What I do know is that the current global warming construction proffered is just plain silly. That is evidence of some mix of small minded reasoning, dishonesty and self interest.

  • Not just the local environment. It affects ocean currents, El Niño, etc. and those in turn influence weather.

    Today’s big cities are almost unimaginably large—they produce substantial heat effects.

    current global warming construction proffered is just plain silly

    IMO it’s worse than silly—it’s counterproductive. You get fewer emissions by emitting less not by emitting more. Claiming that construction today will result in fewer emissions tomorrow is based on an unprovable assumption; it’s a leap of faith.

  • Grey Shambler Link

    All this is of course, preaching to the choir.
    The real problem with carbon taxes is that they are moving forward towards reality.
    People with power either believe or benefit, and benefits buy a lot of belief.
    That’s the problem, it’s likely to require civil disobedience on a grand scale to head them off.
    I for one don’t relish the thought of winters shivering in the dark because my pension can’t cover the carbine tax.

  • the carbine tax.

    Freudian slip?

  • Grey Shambler Link

    Let’s say a typo that after reflection, I let stand.

  • Drew Link

    “Today’s big cities are almost unimaginably large—they produce substantial heat effects.”

    I honestly don’t know, but will investigate. However, I would not that we have hot and cold spots already which vary due to cloud cover. Perhaps more importantly, there is an offsetting issue.
    Conduction is a non-issue in gases and convection is capped. The dominant heat transfer mechanism in and then back out to space for the earth is radiation, with H2O being the dominant factor. City heat will put more water (clouds) in the air which will result in less heat radiating in.

    I can’t even imagine trying to model and /or quantify all this, but it would make for fertile ground for an enterprising climatologist to make up some pure bullshit.

  • Drew Link

    Since Pandoras box has been opened, here’s some gas for the fire. As I noted, CO2 levels have been materially higher for most of history. The optimum level for plant growth (I guess more formally biomass) is actually 1000-2000 ppm. (think pumping CO2 into greenhouses) So what’s so special about 400, the level today? (Answer – because the narrative falls apart otherwise)

    If you are worried about feeding the planet a little more CO2 would be a good thing. Especially since a causality between T and CO2 exists only in garbage models.

  • steve Link

    Whats the old saying? You are so not right you arent even wrong.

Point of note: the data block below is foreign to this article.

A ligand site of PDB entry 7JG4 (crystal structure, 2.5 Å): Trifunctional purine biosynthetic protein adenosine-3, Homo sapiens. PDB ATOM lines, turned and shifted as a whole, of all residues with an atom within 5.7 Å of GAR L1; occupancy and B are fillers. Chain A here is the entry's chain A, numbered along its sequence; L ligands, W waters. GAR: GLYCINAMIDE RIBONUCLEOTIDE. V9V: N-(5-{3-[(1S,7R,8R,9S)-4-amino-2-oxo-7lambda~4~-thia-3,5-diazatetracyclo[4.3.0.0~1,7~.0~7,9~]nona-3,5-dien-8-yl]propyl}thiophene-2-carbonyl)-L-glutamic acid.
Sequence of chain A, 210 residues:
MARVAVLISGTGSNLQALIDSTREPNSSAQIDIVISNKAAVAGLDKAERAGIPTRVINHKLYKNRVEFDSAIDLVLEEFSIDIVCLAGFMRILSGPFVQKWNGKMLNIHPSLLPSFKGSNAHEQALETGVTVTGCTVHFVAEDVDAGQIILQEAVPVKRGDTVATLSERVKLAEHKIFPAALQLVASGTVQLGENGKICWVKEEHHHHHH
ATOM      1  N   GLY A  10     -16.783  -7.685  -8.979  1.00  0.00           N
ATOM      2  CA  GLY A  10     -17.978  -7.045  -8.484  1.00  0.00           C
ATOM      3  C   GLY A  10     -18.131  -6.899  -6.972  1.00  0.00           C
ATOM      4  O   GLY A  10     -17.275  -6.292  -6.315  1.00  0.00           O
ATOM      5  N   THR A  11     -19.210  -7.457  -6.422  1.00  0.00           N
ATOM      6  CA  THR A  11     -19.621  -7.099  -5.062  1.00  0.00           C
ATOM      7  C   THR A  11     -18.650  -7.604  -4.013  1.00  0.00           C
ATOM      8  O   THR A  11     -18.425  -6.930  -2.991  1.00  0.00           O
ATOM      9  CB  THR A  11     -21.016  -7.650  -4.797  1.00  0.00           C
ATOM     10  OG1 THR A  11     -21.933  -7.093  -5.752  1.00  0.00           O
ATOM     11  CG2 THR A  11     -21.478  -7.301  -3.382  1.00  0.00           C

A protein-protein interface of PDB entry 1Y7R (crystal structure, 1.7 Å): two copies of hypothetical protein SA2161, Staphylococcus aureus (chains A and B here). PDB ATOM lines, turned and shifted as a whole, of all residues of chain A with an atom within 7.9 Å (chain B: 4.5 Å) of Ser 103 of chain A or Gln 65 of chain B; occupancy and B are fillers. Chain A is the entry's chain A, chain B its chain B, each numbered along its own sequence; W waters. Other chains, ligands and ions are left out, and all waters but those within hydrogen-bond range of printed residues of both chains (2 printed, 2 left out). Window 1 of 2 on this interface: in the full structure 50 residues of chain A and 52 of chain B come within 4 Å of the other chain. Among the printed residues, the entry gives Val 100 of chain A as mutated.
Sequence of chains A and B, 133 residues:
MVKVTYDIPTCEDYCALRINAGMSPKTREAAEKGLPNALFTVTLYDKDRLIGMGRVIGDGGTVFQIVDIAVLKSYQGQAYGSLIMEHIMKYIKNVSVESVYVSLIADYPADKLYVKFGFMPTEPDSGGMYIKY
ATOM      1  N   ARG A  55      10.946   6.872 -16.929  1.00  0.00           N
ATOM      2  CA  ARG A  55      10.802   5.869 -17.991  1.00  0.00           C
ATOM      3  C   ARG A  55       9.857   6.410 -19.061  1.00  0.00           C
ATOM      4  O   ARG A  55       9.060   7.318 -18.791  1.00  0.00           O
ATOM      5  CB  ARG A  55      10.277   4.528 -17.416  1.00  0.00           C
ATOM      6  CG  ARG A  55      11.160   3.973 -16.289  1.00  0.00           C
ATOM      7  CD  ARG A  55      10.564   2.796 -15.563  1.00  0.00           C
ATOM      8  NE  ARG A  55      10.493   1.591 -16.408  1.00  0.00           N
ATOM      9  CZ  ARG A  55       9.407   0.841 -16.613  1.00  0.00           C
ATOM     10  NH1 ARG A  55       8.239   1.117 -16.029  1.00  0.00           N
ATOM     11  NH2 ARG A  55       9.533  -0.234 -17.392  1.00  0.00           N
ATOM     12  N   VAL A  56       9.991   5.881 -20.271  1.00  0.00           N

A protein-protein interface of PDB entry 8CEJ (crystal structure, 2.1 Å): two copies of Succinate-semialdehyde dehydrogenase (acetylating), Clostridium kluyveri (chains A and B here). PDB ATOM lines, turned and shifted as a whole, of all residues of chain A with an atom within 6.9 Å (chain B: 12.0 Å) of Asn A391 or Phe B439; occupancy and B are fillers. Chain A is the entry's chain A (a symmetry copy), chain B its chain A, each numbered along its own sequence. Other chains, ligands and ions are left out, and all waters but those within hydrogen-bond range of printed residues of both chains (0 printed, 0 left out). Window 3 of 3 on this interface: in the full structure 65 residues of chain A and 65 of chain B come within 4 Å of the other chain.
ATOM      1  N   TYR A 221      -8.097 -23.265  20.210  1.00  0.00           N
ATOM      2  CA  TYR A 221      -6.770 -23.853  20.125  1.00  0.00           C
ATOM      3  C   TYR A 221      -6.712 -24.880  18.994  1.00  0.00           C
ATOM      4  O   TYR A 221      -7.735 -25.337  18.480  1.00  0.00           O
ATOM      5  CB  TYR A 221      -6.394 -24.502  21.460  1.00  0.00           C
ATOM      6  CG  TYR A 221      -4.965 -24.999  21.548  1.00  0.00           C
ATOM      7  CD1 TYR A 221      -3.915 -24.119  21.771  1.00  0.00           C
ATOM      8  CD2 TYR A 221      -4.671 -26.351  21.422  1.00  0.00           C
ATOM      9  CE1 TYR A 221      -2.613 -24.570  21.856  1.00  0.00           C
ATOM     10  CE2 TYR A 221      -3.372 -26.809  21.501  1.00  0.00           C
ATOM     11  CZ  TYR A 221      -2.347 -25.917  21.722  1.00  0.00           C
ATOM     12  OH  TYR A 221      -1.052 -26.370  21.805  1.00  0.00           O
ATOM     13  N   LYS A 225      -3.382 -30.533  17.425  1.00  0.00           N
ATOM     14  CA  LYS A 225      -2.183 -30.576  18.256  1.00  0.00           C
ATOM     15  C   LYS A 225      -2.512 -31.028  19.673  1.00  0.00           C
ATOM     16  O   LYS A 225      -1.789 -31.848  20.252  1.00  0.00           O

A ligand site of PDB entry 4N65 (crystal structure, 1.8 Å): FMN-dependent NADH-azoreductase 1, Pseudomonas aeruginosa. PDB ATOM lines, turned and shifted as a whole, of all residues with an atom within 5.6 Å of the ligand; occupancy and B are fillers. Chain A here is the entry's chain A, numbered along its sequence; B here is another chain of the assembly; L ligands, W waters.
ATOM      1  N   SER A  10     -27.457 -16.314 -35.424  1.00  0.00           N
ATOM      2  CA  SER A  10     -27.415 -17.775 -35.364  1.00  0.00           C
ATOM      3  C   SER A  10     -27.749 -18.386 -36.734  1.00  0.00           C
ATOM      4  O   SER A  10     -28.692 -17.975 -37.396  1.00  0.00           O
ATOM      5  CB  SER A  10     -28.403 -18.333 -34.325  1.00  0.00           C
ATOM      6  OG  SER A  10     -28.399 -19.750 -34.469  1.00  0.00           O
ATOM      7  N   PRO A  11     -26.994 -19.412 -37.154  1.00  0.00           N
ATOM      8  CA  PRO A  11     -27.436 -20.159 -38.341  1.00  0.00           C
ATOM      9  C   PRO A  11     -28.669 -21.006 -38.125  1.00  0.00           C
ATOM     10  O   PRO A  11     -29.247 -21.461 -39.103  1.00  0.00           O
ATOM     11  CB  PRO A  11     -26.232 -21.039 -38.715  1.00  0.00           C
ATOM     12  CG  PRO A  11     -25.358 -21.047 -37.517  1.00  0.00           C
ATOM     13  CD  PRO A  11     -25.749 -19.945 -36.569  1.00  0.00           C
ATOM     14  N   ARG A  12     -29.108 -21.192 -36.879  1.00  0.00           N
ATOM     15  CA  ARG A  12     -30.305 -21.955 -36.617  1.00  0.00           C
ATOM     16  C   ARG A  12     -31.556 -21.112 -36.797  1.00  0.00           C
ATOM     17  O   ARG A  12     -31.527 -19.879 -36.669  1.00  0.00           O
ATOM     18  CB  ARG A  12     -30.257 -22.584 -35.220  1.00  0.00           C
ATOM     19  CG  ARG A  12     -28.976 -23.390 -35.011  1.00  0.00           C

Lets just take one claim.

    “The earth prior to 2MM years ago has been warmer at all times than it is now. Life did fine, including mammalian life.”

    No, there have been other Ice Ages in the past.

    “As far as cities being heat sources,”

    Rural areas are also warming.

    “Most climate science discussions are devoid of any science.”

    Totally agree. Lots of pseudoscience like what is bantered about here. That, plus lots of ignorance and an unawareness of all the efforts gone into collecting information and data.


  • Drew Link

    “No, there have been other Ice Ages in the past.”

    45 of them. The reference was to the temperature in between the glaciations.

    Back to your Playdoh and coloring books.

  • TastyBits Link

    Cities are heat sinks not sources, and thermal energy is stored not generated. Existing thermal energy is absorbed during the day, and it is slowly transferred overnight. Combined with air current disruptions and moisture changes, this alters the local climate, but to my knowledge, it has no effect on global climate.

    The oceans are the largest heat sinks, but they are heated by thermal energy from the sun, the moon’s tidal action, the earth’s molten core, and friction. There is some transfer from the atmosphere to the oceans, but other than directly on the coastline, transfers from land to water are minimal.

    As you can see, it is pointless to have a discussion about thermal energy storage and transfer without a politician, actor, or ER doctor claiming to have the “revealed truth”. In this context, kelvin should be used for temperature, but since AOC could not tell a difference between a watt and a joule, the entire discussion is pointless.

    You might want to look into how plate tectonics affects the climate and CO2, but you will need to piece together most of the information. I think plate traction also affects coastal substance, but that is just my hypothesis.

  • other than directly on the coastline, transfers from land to water are minimal

    Many of the largest cities in the world are coastal.